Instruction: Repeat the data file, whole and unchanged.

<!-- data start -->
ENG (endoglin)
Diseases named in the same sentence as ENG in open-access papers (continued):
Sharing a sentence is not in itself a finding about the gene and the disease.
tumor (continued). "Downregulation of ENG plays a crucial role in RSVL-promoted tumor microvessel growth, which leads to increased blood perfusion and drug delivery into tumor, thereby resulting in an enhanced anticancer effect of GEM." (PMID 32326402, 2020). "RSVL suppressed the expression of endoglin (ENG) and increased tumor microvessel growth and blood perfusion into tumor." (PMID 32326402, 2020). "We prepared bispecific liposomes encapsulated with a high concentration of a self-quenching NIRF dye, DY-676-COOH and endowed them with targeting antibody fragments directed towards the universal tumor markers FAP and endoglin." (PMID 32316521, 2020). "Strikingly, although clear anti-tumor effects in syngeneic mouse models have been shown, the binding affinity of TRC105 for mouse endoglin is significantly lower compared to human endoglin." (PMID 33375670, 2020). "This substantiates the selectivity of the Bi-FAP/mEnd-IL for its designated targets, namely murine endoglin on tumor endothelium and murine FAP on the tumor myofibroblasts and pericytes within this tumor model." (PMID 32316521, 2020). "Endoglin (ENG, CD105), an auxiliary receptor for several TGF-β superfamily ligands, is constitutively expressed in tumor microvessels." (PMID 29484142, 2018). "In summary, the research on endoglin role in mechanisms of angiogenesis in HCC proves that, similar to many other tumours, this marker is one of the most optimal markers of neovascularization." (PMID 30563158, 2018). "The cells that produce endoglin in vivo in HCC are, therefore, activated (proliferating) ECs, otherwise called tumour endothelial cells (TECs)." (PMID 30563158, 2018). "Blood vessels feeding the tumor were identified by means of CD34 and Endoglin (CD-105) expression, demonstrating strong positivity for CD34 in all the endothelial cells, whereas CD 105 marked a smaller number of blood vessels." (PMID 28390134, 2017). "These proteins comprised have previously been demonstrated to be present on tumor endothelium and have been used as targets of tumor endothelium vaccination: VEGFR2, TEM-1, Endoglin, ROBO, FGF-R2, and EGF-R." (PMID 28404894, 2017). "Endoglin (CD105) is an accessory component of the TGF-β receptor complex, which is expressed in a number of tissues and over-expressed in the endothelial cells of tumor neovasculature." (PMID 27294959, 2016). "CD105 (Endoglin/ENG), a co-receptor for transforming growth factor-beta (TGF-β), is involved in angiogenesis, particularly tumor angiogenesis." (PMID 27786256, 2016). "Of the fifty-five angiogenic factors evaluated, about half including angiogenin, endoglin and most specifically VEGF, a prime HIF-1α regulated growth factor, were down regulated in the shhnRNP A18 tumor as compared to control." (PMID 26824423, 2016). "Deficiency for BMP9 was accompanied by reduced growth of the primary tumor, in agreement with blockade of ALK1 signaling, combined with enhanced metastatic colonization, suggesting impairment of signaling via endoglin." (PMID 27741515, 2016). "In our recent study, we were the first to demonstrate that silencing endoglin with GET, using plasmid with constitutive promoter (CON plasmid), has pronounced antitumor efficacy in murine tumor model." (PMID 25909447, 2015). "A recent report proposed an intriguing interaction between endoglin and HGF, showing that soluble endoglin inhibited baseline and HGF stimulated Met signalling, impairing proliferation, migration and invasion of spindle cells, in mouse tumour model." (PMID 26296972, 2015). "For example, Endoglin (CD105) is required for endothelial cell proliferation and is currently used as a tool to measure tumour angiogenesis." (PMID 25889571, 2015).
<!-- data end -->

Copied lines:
ENG (endoglin)
Diseases named in the same sentence as ENG in open-access papers (continued):
Sharing a sentence is not in itself a finding about the gene and the disease.
tumor (continued). "Downregulation of ENG plays a crucial role in RSVL-promoted tumor microvessel growth, which leads to increased blood perfusion and drug delivery into tumor, thereby resulting in an enhanced anticancer effect of GEM." (PMID 32326402, 2020). "RSVL suppressed the expression of endoglin (ENG) and increased tumor microvessel growth and blood perfusion into tumor." (PMID 32326402, 2020). "We prepared bispecific liposomes encapsulated with a high concentration of a self-quenching NIRF dye, DY-676-COOH and endowed them with targeting antibody fragments directed towards the universal tumor markers FAP and endoglin." (PMID 32316521, 2020). "Strikingly, although clear anti-tumor effects in syngeneic mouse models have been shown, the binding affinity of TRC105 for mouse endoglin is significantly lower compared to human endoglin." (PMID 33375670, 2020). "This substantiates the selectivity of the Bi-FAP/mEnd-IL for its designated targets, namely murine endoglin on tumor endothelium and murine FAP on the tumor myofibroblasts and pericytes within this tumor model." (PMID 32316521, 2020). "Endoglin (ENG, CD105), an auxiliary receptor for several TGF-β superfamily ligands, is constitutively expressed in tumor microvessels." (PMID 29484142, 2018). "In summary, the research on endoglin role in mechanisms of angiogenesis in HCC proves that, similar to many other tumours, this marker is one of the most optimal markers of neovascularization." (PMID 30563158, 2018). "The cells that produce endoglin in vivo in HCC are, therefore, activated (proliferating) ECs, otherwise called tumour endothelial cells (TECs)." (PMID 30563158, 2018). "Blood vessels feeding the tumor were identified by means of CD34 and Endoglin (CD-105) expression, demonstrating strong positivity for CD34 in all the endothelial cells, whereas CD 105 marked a smaller number of blood vessels." (PMID 28390134, 2017). "These proteins comprised have previously been demonstrated to be present on tumor endothelium and have been used as targets of tumor endothelium vaccination: VEGFR2, TEM-1, Endoglin, ROBO, FGF-R2, and EGF-R." (PMID 28404894, 2017). "Endoglin (CD105) is an accessory component of the TGF-β receptor complex, which is expressed in a number of tissues and over-expressed in the endothelial cells of tumor neovasculature." (PMID 27294959, 2016). "CD105 (Endoglin/ENG), a co-receptor for transforming growth factor-beta (TGF-β), is involved in angiogenesis, particularly tumor angiogenesis." (PMID 27786256, 2016). "Of the fifty-five angiogenic factors evaluated, about half including angiogenin, endoglin and most specifically VEGF, a prime HIF-1α regulated growth factor, were down regulated in the shhnRNP A18 tumor as compared to control." (PMID 26824423, 2016). "Deficiency for BMP9 was accompanied by reduced growth of the primary tumor, in agreement with blockade of ALK1 signaling, combined with enhanced metastatic colonization, suggesting impairment of signaling via endoglin." (PMID 27741515, 2016). "In our recent study, we were the first to demonstrate that silencing endoglin with GET, using plasmid with constitutive promoter (CON plasmid), has pronounced antitumor efficacy in murine tumor model." (PMID 25909447, 2015). "A recent report proposed an intriguing interaction between endoglin and HGF, showing that soluble endoglin inhibited baseline and HGF stimulated Met signalling, impairing proliferation, migration and invasion of spindle cells, in mouse tumour model." (PMID 26296972, 2015). "For example, Endoglin (CD105) is required for endothelial cell proliferation and is currently used as a tool to measure tumour angiogenesis." (PMID 25889571, 2015).